Dora Guo

Taking time off felt like dropping myself into limbo. As someone who is, for better or worse, definitively type-A and attaches outsized significance to institutions and organizations, I should have known that temporary disaffiliation from the all-encompassing “Yale student” identity would feel like going down a rabbit hole. All of a sudden I had to redefine what exactly it was that I spent my time “doing.” And since “doing” had always subliminally been equated with “being,” I also felt like I was being asked to redefine who I was. I oscillated between wanting to do everything and nothing.

This choice was both liberating and terrifying. I had, in one fell swoop, pressed Ctrl-Alt-Delete on all my academic obligations for the next four months. With my calendar wide open, I could do anything I wanted. No discussion question postings on Canvas, 9:25 a.m. Zooms, or sections where no one else turns their camera on and you feel bad for the TA but it’s too late to backtrack anyways so you sit there feeling super awkward and conscious of being virtually perceived. No one to keep you accountable except for yourself. I worked, but work lends a different kind of expectation and cadence: one fueled by consistency, not sporadic urgency. Discipline, not adrenaline. I realized I hadn’t quite developed those muscles before. 

I realized that the college student lifestyle — one where we rely on short bursts of intense inspiration, one where sparkle is enough to excuse slip-ups — does not translate equally well into other contexts. One of my jobs taught me that I want to own my work product. Another has taught me that I crave feedback and hands-on mentorship. It became very clear to me that I am happiest when working within teams, pushed to grow, and when my intellectual development is inherently intertwined with some form of external accountability. 

And now, it’s May. So what else have I learned, exactly? A couple things. That people love me independently of the institutions I am attached to and the achievements I pursue. That I love being a Yale student. That I took for granted Yale’s role in pushing me to grow intellectually. That I’m less intrinsically motivated than I believed, my tolerance for mess and challenge are perhaps not quite what I thought it was. But also, that there is unbelievable freedom in life. That we are free to make almost any choice, provided we are willing to accept its consequences. I realized that staying enrolled, that working towards graduation, that deciding to graduate at all … all of these are choices we make, no matter how inevitable they might feel now that we’ve started our Yale journeys. That there is nothing mundane about attending Yale, that it is a privilege in and of itself.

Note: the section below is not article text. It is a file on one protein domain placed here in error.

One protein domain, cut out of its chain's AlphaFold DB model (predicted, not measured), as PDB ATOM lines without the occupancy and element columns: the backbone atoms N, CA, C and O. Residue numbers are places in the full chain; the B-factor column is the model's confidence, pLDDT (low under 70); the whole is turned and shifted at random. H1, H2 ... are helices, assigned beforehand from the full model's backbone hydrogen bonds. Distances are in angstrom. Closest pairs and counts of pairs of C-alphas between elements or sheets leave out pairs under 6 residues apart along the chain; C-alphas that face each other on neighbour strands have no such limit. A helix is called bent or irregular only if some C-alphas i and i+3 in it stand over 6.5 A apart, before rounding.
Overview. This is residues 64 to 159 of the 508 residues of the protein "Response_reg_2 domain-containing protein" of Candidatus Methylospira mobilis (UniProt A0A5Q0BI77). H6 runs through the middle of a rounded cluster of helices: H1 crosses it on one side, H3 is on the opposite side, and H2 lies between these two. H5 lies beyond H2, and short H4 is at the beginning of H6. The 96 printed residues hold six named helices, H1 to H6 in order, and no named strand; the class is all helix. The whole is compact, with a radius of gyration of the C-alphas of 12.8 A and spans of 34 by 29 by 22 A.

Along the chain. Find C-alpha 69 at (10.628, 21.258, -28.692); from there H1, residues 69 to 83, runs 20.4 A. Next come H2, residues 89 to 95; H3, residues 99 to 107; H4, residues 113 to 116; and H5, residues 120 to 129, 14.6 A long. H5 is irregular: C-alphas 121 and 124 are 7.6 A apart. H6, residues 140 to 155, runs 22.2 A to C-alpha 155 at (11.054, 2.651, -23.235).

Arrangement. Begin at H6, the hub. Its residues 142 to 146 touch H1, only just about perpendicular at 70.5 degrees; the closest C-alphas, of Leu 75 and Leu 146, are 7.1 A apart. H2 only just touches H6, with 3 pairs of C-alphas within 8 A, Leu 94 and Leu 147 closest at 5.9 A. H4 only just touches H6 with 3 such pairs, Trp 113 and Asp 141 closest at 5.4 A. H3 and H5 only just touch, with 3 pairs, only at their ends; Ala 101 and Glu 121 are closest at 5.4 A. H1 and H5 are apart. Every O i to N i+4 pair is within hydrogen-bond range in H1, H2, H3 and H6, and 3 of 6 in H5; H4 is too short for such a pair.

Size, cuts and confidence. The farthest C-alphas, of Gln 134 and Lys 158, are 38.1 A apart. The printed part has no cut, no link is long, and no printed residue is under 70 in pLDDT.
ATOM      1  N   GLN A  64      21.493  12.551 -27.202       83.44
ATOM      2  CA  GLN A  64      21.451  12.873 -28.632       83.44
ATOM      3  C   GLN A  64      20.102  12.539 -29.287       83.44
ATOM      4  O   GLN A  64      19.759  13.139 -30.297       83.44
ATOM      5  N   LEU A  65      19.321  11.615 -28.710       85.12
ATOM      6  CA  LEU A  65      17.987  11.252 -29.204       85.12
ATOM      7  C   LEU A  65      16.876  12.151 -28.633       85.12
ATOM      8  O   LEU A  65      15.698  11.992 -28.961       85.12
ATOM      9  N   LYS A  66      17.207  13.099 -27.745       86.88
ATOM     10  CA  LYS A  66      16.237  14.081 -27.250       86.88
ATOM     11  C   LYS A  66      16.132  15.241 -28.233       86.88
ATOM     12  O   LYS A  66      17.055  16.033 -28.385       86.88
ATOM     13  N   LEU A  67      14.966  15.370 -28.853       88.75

Taking time off was sometimes hard and largely disorienting. Unmooring myself from a stable foundation with which I had grown accustomed and adding confusion to a strange, strange year. But it’s good to go on adventures. To define and redefine who we understand ourselves to be. With my time away from Yale coming to an end, I’m realizing how linear time is, how the decisions we make are our own to accept, and how the stories we tell ourselves give shape to the days that we live. Yale and I were on a semester-long break, but we’ll be back together and better than ever this fall. I’m learning how to navigate distance from, and in proximity to, this strange, beautiful, irreplicable place.